Beets, like coffee, are well known for their 100 per cent legal performance-enhancing properties. (They’re also full of health-promoting vitamins, iron, folic acid, and anti-oxidants.) A few years ago, beet juice was found to increase levels of nitric oxide (NO) in the blood, which increases blood flow to the muscles, stimulates mitochondria growth, and strengthens muscle contractions, leading to significantly enhanced endurance in athletes (as much as 16 per cent, according to one early study). Other vegetables also contain nitric oxide, such as carrots, lettuce, spinach, chinese cabbage, bok choy, cabbage, arugula, and rhubarb.
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Working on some new refrigerator pickles to go in our salads! I've never used this recipe before, but it calls for toasted spices (coriander, peppercorns, Bay leaf) and orange juice with wine vinegar. I didn't have fresh orange slices to use, so I tossed a few strips of lemon zest in there. We'll see how it goes, but three cheers for trying something new! #homecooking #pickles #beets #healthyfoods #bayareafoodie
The news kept getting better. A 2014 study found that beets may also be useful in increasing blood flow to fast-twitch muscle fibres, helping you get faster.
Some research used recreational runners as subjects, and found slightly improved 5K time trial results and lower perceived effort when runners drank beetroot juice before their runs.
However, a 2017 review of 23 studies on the subject showed that beet juice is definitely a performance enhancer, but that its effectiveness may be less when combined with other supplements, such as caffeine. (So if you’re going to experiment, don’t go crazy trying to beet-and-coffee-load, better to stick to one or the other.)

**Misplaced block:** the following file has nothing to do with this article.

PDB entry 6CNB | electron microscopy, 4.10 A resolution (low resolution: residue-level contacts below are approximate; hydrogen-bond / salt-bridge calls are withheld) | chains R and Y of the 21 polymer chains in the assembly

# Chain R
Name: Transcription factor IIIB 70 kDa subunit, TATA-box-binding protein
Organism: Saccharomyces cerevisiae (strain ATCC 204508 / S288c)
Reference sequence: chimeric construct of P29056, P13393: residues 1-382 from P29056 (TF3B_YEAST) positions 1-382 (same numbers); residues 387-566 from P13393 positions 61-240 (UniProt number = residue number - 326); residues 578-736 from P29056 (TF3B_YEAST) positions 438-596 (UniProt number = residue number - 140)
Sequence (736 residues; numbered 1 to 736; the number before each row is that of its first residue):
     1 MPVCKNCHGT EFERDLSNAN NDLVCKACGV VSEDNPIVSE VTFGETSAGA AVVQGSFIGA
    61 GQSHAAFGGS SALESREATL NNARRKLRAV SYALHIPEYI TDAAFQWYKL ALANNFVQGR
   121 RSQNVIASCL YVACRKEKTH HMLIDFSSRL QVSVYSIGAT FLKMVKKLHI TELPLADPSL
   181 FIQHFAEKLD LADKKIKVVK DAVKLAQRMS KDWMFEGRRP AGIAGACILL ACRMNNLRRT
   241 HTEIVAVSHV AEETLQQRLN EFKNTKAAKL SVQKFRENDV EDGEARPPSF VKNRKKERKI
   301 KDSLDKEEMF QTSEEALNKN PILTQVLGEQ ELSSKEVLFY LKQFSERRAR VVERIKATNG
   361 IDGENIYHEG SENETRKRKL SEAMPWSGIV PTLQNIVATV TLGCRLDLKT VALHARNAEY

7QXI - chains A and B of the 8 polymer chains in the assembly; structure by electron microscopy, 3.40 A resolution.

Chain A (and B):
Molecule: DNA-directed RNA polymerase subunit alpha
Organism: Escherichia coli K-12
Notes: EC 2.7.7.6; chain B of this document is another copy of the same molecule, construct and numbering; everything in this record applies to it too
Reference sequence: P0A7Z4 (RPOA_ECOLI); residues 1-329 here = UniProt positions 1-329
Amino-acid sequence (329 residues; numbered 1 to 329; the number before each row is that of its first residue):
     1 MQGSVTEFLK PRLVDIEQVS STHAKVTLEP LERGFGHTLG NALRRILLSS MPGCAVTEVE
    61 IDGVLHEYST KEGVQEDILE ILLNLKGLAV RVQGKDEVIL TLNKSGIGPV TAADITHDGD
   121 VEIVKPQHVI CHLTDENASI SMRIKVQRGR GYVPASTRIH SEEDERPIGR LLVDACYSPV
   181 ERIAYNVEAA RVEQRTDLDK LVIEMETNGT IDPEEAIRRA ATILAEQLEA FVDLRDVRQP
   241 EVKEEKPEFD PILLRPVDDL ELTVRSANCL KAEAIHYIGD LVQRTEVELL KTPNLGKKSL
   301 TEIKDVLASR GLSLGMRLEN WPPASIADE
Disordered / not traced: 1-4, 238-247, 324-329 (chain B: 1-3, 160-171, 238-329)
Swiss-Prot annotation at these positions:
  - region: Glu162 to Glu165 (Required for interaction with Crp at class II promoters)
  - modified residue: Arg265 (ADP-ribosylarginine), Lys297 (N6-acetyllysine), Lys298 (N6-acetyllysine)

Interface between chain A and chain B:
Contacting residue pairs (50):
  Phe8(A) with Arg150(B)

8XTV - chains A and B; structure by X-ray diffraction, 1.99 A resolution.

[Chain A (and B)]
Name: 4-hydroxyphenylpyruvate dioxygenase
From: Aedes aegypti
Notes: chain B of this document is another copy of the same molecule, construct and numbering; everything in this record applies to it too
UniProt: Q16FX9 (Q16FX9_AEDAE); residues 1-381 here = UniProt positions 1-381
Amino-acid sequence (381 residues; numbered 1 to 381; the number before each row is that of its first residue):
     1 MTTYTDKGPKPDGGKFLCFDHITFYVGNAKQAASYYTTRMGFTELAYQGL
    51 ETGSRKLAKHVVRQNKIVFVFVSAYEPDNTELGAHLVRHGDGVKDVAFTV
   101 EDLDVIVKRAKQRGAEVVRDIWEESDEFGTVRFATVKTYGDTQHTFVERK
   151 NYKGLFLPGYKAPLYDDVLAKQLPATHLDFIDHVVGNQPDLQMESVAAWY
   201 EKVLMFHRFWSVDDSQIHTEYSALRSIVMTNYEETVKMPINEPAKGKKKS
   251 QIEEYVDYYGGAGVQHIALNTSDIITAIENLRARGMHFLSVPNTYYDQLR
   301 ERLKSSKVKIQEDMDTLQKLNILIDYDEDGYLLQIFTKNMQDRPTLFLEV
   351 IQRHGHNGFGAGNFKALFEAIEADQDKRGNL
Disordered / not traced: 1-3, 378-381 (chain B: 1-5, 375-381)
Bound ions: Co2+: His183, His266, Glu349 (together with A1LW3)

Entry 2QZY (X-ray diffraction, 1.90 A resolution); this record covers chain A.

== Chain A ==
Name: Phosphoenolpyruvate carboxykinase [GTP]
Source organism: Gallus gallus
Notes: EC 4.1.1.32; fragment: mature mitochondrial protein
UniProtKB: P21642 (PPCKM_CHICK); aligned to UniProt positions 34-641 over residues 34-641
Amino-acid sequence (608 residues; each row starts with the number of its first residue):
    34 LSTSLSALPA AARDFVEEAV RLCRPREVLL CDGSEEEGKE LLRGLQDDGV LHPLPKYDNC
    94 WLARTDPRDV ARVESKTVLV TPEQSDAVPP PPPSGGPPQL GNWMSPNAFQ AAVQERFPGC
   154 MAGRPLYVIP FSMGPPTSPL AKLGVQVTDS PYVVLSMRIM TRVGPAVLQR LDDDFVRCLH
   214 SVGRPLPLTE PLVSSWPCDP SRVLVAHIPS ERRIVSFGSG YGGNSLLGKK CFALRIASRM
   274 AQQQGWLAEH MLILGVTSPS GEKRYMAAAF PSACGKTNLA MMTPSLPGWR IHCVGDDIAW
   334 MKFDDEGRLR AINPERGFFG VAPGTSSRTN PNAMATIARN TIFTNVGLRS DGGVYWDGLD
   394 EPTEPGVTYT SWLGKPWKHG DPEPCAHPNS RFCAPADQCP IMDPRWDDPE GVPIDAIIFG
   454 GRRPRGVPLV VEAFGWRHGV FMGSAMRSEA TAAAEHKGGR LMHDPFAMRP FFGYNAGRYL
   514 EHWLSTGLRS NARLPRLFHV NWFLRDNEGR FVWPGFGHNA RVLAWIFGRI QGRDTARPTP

Beets are harvested in the fall, so there’s no better time to try them out than fall racing season. However, be careful not to consume too much, since overdoing it can upset your stomach. Registered dietitian and sports nutritionist Megan Kuikman of Brantford, Ont. has some great information on beets on her website.
Important for athletes & practitioners to realize there is variability within and between beet juice products on the market, & many don’t contain enough nitrate to support performance benefits. Thanks @AndyBeetroot. https://t.co/5H9VNgjJVi
— Jennifer Sygo (@JenniferSygo) October 11, 2018
How to make your own beet juice
Use beets within a few days of buying or harvesting. Roasting beets in the oven before you juice them is optional; it will make them softer and easier to blend. If you have a powerful blender, roasting is not necessary.
Wash, peel and cut the beets into 1-inch pieces and put them in your blender or bullet. Add just enough water to cover the beets. Blend until smooth (about a minute).
Pour juice through a fine mesh strainer. Press the pulp with a spoon to force all the juice out of it. Strain again. You can add more water if it’s too thick. Sweeten with maple syrup or honey if desired. It’s best to make only what you can consume right away, to avoid the danger of bacteria growth. Enjoy!